S. Anwar of Asansol with his version of a Dundee cake Sourced by The Telegraph
The European connection altered the flavour of life in Asansol. The sahibs employed a lot of the local people as khansamas or head cooks. Says Mishra, “Many of these khansamas were trained to cook European fare by the wives of railway officials.” And that is how, most likely, the recipe for the Dundee cake changed hands.
Time and again a skilled hand was inspired to strike out on his own. In 1879, Wahid’s Confectionery was set up. It was followed by Meher Ali’s and Minar’s Confectionery. All three confectioners exist to date.
S. Anwar is the current-day owner of Minar’s, which is located in another part of Bastin Bazaar. “We use flour, brown sugar, margarine, date plum, dried grapes, almonds and murabba while baking the Dundee cake,” says Anwar.
The recipe also includes orange zest and it was once typically flavoured with single malt. “Brandy or even sherry can also be used,” says Anwar and then adds quickly, “But we don’t use it in our Indian version here.”
Abu Tahir, sixth generation owner of Wahid’s Confectionery, talks about how the scenario changed post Independence with the exodus of the European and Eurasian population. The shop Tahir runs was set up by his great-great-grandfather Abdul Wadid, who also used to be the city’s mayor. “Britannia produced the Dundee cake for a while, but after 1980 it was withdrawn from the market,” he says.
Come Christmas and New Year, the demand for the authentic Dundee cake is spontaneous, almost reflexive. Says Suvojit Chatterjee, who is research associate of the Asansol Heritage Research Group, “It goes by the name of fruit cake though. The reference to Dundee has faded from memory. And quite often, the cake is not at all up to the mark.”
It is indeed a long way, from Dundee to Asansol.
Asif Osman with his version of a Dundee cake Sourced by The Telegraph
When asked what goes into his cake, Asif Osman replies with aplomb: “History.” The train ride from Howrah to Asansol Railway Junction takes three hours. Asansol lies in the West Burdwan district.
Thereafter, a seven-minute bus journey to Bastin Bazaar TP Market, a brisk walk through the narrow Leighton Street to what is known as the Ganja gully, and a few more twists and turns are all it takes if you are searching for the Dundee cake in the heart of Bengal.
“The city of Dundee is on the east coast of Scotland, and the cake derives its name from that very place,” says Santanu Banerjee. He is assistant professor of English at Kazi Nazrul University in Asansol and seems to take equal pleasure in reciting Robert Burns and recounting cake history.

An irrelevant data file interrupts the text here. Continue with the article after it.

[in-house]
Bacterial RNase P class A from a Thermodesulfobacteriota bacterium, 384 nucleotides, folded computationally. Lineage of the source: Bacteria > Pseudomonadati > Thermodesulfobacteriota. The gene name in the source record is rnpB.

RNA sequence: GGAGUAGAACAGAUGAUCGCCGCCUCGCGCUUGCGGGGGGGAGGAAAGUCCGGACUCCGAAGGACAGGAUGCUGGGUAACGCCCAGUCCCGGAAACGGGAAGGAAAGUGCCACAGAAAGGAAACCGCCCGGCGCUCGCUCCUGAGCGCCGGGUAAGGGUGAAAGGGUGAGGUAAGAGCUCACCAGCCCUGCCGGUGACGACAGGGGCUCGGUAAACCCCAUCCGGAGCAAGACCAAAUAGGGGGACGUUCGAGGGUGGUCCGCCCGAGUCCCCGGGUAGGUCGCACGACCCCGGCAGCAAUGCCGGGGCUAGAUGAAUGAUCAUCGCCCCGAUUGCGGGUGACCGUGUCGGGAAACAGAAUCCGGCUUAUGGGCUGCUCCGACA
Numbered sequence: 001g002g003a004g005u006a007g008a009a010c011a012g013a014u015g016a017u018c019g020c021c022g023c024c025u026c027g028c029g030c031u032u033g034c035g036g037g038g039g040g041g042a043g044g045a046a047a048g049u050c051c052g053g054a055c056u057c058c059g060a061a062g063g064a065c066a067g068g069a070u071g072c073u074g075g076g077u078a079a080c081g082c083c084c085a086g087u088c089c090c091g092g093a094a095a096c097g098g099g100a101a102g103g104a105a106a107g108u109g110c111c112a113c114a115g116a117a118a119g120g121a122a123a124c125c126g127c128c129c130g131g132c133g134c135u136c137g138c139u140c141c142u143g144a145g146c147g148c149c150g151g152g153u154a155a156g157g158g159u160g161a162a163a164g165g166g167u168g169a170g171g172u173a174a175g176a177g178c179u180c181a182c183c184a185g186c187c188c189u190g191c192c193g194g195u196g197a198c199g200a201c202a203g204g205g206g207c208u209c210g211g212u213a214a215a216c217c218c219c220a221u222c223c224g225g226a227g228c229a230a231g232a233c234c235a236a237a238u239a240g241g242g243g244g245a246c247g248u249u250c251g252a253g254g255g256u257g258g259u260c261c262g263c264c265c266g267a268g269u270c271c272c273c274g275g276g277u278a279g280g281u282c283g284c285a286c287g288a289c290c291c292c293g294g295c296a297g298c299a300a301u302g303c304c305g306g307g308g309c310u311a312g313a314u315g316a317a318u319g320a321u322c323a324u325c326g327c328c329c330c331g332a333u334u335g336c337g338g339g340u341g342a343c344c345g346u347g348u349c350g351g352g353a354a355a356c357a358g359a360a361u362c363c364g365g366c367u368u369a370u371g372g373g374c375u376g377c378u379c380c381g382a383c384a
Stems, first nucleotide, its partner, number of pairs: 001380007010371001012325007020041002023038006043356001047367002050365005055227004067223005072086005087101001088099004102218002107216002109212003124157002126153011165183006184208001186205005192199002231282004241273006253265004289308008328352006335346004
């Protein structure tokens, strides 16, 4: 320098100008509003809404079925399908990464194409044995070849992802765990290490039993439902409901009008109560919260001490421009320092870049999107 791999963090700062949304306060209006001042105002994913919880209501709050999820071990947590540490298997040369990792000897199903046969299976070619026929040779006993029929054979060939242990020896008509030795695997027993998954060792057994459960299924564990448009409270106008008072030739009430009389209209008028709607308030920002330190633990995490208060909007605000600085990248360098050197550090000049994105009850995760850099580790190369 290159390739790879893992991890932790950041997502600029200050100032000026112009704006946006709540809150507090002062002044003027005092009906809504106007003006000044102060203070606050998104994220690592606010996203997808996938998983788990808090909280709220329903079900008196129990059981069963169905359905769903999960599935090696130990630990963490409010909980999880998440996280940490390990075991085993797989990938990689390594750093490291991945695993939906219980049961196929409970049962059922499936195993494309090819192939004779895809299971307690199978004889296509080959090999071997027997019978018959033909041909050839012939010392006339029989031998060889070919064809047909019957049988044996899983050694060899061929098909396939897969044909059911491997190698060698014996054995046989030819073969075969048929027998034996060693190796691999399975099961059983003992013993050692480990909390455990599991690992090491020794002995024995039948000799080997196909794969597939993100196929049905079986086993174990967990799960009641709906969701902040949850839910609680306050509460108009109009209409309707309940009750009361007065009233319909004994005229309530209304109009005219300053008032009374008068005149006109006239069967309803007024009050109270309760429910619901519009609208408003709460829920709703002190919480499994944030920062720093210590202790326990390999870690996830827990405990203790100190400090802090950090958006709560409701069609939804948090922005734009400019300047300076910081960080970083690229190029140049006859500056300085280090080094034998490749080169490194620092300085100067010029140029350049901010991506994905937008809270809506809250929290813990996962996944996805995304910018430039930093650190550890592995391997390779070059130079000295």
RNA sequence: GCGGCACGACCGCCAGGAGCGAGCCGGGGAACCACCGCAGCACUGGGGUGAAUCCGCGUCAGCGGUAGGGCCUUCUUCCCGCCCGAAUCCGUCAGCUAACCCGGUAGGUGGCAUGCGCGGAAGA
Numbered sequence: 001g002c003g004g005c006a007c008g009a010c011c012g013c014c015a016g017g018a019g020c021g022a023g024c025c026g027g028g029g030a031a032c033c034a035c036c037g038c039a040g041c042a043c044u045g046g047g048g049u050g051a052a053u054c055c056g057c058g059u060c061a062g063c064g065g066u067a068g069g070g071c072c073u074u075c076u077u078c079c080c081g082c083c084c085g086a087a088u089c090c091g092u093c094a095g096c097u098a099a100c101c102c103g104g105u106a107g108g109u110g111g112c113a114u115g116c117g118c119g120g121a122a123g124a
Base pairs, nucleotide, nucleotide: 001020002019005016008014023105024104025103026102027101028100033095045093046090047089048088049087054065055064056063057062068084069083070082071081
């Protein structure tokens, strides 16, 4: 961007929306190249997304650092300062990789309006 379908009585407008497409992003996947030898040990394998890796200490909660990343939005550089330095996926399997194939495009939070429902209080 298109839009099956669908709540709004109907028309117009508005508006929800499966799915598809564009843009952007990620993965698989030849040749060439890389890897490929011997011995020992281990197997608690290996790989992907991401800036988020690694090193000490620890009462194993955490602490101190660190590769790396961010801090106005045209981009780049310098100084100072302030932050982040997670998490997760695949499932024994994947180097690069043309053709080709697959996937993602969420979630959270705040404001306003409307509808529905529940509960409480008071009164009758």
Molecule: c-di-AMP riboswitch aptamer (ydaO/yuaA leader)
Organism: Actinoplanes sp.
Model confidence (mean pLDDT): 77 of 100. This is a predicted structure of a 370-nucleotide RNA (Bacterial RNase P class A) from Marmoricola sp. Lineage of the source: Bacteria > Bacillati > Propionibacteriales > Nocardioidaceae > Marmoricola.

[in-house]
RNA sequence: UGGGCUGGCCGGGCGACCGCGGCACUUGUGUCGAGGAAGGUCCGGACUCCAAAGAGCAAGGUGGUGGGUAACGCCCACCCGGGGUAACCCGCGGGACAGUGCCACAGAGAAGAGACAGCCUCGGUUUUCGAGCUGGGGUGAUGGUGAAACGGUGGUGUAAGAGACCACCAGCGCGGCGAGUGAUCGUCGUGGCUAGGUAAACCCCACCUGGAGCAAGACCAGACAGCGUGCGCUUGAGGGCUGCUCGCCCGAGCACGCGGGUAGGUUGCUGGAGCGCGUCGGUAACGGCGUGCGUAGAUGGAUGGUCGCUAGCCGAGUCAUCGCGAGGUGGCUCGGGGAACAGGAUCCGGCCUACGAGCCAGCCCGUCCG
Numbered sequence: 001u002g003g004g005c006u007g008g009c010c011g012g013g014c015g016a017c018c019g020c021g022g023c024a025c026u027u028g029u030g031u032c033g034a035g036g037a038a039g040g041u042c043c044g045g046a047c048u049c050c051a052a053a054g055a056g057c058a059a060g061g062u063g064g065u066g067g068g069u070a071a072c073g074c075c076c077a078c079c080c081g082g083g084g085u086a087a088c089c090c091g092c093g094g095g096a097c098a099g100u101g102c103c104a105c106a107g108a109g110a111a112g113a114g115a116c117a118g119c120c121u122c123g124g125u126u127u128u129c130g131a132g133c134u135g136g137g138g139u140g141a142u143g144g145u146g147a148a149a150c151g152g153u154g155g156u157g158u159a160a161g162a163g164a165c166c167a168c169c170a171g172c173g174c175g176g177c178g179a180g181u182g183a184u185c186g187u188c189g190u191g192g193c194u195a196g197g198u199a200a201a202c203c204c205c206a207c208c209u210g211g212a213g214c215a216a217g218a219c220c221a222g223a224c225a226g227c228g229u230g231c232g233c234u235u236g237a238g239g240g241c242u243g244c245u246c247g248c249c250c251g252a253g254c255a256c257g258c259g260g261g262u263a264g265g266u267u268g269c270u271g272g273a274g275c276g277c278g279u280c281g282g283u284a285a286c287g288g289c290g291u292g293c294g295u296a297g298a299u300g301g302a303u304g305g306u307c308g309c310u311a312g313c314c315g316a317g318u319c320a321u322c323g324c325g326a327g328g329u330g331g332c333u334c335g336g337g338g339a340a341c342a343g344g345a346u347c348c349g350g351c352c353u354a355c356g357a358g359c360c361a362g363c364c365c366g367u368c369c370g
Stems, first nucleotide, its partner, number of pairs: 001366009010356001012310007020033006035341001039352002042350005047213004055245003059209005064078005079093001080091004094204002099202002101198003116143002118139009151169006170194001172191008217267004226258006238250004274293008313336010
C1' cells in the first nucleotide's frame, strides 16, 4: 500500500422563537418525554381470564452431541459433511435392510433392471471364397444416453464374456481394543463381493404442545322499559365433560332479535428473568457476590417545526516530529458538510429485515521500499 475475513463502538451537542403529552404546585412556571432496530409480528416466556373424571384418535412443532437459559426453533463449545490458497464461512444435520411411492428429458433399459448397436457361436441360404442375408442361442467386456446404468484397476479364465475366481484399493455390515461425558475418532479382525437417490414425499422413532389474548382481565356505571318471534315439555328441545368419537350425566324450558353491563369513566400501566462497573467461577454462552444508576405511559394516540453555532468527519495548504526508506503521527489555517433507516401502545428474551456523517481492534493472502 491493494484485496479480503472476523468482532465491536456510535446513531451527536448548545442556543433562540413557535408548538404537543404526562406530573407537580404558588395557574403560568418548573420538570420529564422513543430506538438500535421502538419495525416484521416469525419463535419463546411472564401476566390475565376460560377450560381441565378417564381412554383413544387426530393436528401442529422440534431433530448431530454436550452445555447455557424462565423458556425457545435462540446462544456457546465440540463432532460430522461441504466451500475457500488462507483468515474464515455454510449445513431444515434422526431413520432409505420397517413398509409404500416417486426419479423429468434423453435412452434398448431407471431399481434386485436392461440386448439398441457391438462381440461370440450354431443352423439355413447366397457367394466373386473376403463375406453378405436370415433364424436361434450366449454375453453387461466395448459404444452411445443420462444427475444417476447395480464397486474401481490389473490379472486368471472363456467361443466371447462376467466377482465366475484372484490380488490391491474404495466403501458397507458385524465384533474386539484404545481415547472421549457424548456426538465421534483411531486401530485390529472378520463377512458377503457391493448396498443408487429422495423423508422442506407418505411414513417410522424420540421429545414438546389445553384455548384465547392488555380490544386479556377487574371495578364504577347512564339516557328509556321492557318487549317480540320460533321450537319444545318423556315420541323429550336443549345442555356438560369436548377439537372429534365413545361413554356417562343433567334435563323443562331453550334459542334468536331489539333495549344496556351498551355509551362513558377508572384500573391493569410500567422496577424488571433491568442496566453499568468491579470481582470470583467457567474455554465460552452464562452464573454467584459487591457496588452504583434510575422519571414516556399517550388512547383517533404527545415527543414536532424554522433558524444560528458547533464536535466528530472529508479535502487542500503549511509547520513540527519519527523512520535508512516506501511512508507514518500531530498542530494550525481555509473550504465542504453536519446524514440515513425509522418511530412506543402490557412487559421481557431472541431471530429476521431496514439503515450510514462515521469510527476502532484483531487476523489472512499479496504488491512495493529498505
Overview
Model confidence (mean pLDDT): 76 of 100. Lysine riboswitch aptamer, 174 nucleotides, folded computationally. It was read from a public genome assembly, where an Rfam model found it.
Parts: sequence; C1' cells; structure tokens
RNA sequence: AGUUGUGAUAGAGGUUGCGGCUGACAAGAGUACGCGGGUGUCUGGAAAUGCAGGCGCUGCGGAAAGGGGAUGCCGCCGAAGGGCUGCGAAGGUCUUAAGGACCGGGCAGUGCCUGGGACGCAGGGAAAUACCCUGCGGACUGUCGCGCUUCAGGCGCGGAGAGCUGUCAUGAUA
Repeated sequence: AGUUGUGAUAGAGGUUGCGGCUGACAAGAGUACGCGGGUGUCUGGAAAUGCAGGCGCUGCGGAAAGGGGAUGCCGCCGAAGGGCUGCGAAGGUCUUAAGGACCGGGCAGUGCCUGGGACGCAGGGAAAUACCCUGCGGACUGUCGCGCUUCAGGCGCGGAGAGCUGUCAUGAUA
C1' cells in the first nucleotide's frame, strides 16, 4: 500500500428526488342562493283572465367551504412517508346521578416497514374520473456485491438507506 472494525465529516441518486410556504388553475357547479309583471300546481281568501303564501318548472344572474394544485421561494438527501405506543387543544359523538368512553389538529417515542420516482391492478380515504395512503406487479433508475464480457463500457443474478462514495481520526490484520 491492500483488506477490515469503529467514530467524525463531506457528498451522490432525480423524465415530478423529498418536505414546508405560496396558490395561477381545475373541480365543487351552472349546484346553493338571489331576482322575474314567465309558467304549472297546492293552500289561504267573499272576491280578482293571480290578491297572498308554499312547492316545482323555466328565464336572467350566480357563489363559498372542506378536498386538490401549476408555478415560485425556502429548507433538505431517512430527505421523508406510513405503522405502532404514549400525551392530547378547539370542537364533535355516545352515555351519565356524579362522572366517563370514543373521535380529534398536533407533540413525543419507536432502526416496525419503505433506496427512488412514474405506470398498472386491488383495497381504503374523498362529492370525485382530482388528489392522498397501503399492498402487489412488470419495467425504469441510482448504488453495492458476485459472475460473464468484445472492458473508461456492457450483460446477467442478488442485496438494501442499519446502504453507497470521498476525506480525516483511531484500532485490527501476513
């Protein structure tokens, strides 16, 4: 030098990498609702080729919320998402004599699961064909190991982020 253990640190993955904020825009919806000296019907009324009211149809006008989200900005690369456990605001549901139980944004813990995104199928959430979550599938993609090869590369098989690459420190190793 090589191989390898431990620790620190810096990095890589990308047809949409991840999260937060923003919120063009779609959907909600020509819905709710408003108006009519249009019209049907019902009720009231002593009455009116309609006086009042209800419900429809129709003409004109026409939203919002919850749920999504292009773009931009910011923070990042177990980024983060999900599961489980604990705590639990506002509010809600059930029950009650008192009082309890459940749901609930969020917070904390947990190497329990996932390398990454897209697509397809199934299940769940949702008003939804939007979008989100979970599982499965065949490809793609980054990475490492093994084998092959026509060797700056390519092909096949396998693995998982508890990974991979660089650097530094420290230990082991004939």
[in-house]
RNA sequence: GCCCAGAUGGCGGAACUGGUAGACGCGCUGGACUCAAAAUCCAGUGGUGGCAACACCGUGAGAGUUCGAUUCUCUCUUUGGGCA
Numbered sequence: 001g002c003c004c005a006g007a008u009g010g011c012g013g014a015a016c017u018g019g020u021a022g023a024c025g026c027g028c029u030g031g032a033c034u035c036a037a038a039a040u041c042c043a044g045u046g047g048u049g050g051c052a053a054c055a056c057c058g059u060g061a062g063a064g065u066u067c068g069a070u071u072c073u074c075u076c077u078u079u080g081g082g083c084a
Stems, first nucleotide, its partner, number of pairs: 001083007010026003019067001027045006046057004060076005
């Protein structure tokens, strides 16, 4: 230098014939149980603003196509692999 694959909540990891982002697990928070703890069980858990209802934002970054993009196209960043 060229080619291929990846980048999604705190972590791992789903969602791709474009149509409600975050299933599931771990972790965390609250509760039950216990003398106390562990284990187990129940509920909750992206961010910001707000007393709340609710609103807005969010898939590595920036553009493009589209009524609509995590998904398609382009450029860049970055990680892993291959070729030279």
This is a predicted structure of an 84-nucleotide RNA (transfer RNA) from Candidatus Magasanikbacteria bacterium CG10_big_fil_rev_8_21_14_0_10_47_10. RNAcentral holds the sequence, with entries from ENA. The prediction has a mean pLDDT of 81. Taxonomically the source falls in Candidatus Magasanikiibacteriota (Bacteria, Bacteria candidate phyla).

We — heritage researcher and Indian National Trust for Art and Cultural Heritage (Intach) member Kamal Banerjee and I — are standing before a hundred-year-old dilapidated building. It houses several shops and one of them is Meher Ali Baux and Sons Confectionery. This is no ordinary shop. Among other things, this is where rebel poet Kazi Nazrul Islam started his career as an accountant, or so claims Osman, the grandson of the man after whom the shop has been named.
Banerjee says the Dundee cake was first prepared in Asansol possibly in the late 1800s. But the recipe is way older. Lore has it that it had been first baked for Mary, Queen of Scots, who reigned over Scotland from 1542 to 1567. The story goes that the queen didn’t like the cake and the bakers were sent scurrying back to the drawing board.
Dundee Cake 2.0 had an almond topping instead of the older cherry one. “With concentric circles of almonds, the cake then emerged as a Dundee favourite,” says Banerjee, who has written about it in one of his papers on postcolonial cultural studies. The bottomline: version 2 was a runaway hit.
Asansol owes its Dundee cake to the railways. P.K. Mishra, the divisional railway manager, says, “After the introduction of railways in eastern India — more precisely Asansol and Raniganj in 1855 and 1863, respectively, via Searsole [now Ranigunj and Kalipahari] — there was an influx of Europeans in this region.”
The coal business started flourishing and train movements increased manifold in the region. The big boss of this railway network was Sir Rowland Macdonald Stephenson, a man of Scottish lineage. The man who is called the first railway engineer of India, John Turnbull, was also a Scotsman.